In this special midweek edition of the Power Line Show, Scott joined Steve Hayward moments after arriving home from the courthouse after the verdict and offers his reflections not only on the trial itself but on the wider issues that this story has involved from the outset.

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I’ll bet you didn’t know you need a federal disaster management plan for your pet rabbit if you use your pet rabbit as part of a magic act for birthday parties. Well, you did, until the U.S. Department of Agriculture got embarrassed by the adverse publicity for this abject stupidity, but it is of a piece with the proposed European Union regulation on the proper length and curvature of bananas offered up by European grocers, because of course consumers are incompetent to judge bananas for themselves in the produce section. No wonder Britain voted for Brexit.

In this episode Steve Hayward offers up another of his lectures from his ongoing series for the William F. Buckley Jr. Program at Yale, and explains that what is deplored as populism is partly a healthy reaction to the overweening governance of the modern administrative state. This lecture makes a grand tour from Max Weber through the American Progressives and culminates with the late Christopher Lasch, who foresaw our current populist moment in many ways.

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Gene Dattel is Steven Hayward’s extraordinary guest on this week’s show. Gene is the author of a book that deserves to be much better known—Reckoning With Race: America’s Failure (Encounter Books). This remarkably compact book is brimming with details about and revisions to the standard narratives of race relations in America from the colonial era right down to the present. Gene’s complete command of this subject—stemming partly from growing up in the Mississippi delta but also from wide reading and study—is on full display in this far-reaching conversation.

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This very special edition of the Power Line Show features Steve Hayward and two guest hosts—John and Elizabeth Eastman—in an extended conversation with William B. Allen, a teacher and thinker who defies easy description. All three of us were students of Bill Allen way back in the 1980s, and when chance and/or Providence put us all together again with Bill this week in Boulder, Colorado, it was clear we needed to do a podcast.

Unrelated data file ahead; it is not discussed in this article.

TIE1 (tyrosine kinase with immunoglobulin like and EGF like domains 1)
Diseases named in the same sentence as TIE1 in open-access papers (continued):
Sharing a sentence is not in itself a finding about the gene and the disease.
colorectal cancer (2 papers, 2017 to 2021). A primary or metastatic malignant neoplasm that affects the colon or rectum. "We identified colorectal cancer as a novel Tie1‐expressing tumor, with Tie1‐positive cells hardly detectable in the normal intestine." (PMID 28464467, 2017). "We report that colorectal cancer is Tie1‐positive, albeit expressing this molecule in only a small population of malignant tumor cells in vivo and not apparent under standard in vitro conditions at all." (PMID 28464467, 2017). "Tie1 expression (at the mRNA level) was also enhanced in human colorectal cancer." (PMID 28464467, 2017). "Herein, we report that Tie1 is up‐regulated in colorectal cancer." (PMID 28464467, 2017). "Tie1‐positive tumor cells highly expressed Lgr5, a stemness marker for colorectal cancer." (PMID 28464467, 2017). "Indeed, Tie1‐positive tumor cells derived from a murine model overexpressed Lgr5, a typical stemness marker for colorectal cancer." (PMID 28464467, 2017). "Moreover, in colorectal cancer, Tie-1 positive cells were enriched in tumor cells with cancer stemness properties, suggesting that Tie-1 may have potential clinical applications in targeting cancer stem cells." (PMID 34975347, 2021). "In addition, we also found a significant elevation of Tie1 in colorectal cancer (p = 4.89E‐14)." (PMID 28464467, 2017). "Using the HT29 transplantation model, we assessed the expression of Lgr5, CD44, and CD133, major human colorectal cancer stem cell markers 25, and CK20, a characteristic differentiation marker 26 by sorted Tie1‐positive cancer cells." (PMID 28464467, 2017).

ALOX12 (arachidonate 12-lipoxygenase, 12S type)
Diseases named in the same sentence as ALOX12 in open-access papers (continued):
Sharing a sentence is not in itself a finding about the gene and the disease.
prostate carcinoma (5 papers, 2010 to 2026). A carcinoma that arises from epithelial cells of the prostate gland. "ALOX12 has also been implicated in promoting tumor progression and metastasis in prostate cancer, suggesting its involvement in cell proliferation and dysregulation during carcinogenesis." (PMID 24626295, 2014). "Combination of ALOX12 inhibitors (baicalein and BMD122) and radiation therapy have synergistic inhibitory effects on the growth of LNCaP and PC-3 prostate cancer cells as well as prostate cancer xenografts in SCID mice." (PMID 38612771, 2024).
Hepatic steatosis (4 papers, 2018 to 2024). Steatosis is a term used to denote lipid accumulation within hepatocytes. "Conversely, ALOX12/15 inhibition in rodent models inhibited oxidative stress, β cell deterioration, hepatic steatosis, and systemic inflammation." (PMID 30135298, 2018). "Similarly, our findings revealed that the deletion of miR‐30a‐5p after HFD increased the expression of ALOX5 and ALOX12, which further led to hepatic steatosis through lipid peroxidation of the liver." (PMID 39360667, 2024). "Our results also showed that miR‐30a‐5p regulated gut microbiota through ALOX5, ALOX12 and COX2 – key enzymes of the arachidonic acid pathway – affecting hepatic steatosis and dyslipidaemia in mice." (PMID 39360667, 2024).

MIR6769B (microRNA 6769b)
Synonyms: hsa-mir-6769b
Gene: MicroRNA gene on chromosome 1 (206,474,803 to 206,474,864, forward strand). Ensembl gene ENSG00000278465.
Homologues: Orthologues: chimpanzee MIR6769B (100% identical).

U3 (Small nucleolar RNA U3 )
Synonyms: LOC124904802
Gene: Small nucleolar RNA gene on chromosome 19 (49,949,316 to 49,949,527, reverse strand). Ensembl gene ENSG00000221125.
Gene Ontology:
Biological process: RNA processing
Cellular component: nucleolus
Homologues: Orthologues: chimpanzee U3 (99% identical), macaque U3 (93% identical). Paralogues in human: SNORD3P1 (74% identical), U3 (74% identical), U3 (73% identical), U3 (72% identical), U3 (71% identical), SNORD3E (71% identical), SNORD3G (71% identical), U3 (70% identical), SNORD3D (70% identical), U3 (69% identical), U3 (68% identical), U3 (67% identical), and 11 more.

This “origin story” conversation takes us from Bill’s youth all the way through to the present Age of Trump. We talk a lot about education, political philosophy, the influence of key thinkers such as Harry Jaffa, Martin Diamond, and many many others. We have a lot of laughs along the way—maybe too many—but above all, I think you will come away with a sense of the excitement of discovery in Bill’s classrooms, and acquire a sense of why a generation of students are so devoted to him.

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How “Progressive” is Progressivism? Is there actually a “side of history,” or is that just the lazy formula of presumptive socialists who think they have a monopoly on the truth and don’t need to argue with or persuade anyone? In another of Steve Hayward’s lecture series for the William F. Buckley Jr. Program at Yale, Steve walks through more of the details of Progressivism then and now, showing continuities—and also some important differences—between the Progressivism that emerged a century ago and the “Progressivism” of our current moment.

And naturally, since the subject is Progressivism, we have to offer some Progressive rock as bumper music—a couple of very early Genesis tunes, back before Phil Collins ruined the band by taking them in a pop direction. But that’s a topic for a future show some time.

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Have you had enough of the Mueller Report? Done smoldering over Smollett? Jazzed at opening day for MLB? Then have we got the show for you! This episode features a conversation with Henry Olsen about the lessons of the 2018 midterm, how the Democratic presidential field for 2020 is shaping up (with lots of mockery of course), a genteel argument about Henry’s views about why conservatives should rethink their reflexive support for the electoral college (an admission scandal of a different kind, you might say), and finally a tour of the new season of major league baseball, with Henry’s handicap of the teams that made the best moves. Plus a psychological diagnosis of Clayton Kershaw’s post-season troubles, and whether the Nationals will prosper without Bryce Harper. Something for everyone!